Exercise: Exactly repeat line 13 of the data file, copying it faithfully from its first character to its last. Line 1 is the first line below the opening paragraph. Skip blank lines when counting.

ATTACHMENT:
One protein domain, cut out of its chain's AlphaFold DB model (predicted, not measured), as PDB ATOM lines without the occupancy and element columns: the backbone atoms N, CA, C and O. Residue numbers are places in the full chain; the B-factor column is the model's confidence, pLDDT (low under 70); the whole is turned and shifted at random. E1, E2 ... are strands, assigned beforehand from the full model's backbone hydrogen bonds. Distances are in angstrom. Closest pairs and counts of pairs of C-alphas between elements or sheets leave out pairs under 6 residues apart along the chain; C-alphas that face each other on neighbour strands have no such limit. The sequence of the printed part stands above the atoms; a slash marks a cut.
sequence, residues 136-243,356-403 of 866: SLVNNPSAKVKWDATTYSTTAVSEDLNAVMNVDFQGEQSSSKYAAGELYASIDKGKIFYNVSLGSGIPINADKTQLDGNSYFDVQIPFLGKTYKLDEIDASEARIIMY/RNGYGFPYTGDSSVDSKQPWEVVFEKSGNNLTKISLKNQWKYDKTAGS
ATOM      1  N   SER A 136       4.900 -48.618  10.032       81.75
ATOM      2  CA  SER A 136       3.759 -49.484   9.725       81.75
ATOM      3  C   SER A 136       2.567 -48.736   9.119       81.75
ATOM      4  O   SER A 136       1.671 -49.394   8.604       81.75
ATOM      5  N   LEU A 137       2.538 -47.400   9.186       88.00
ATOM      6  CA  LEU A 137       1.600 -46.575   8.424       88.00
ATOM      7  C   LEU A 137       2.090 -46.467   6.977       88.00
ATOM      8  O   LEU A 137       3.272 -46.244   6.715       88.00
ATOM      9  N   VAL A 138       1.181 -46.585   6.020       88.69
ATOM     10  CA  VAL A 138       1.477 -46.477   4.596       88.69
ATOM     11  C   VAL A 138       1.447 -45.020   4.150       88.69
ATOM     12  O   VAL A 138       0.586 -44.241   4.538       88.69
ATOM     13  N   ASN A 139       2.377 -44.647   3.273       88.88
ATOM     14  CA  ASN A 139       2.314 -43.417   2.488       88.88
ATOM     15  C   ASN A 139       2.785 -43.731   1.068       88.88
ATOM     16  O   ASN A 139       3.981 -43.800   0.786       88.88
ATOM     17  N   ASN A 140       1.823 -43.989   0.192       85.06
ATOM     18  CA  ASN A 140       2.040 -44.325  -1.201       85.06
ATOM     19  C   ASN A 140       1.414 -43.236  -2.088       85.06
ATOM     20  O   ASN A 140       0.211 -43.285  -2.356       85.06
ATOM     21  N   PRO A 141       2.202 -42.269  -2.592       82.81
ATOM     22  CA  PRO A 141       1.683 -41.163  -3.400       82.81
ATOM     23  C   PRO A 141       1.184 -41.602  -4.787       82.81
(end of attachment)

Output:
ATOM     12  O   VAL A 138       0.586 -44.241   4.538       88.69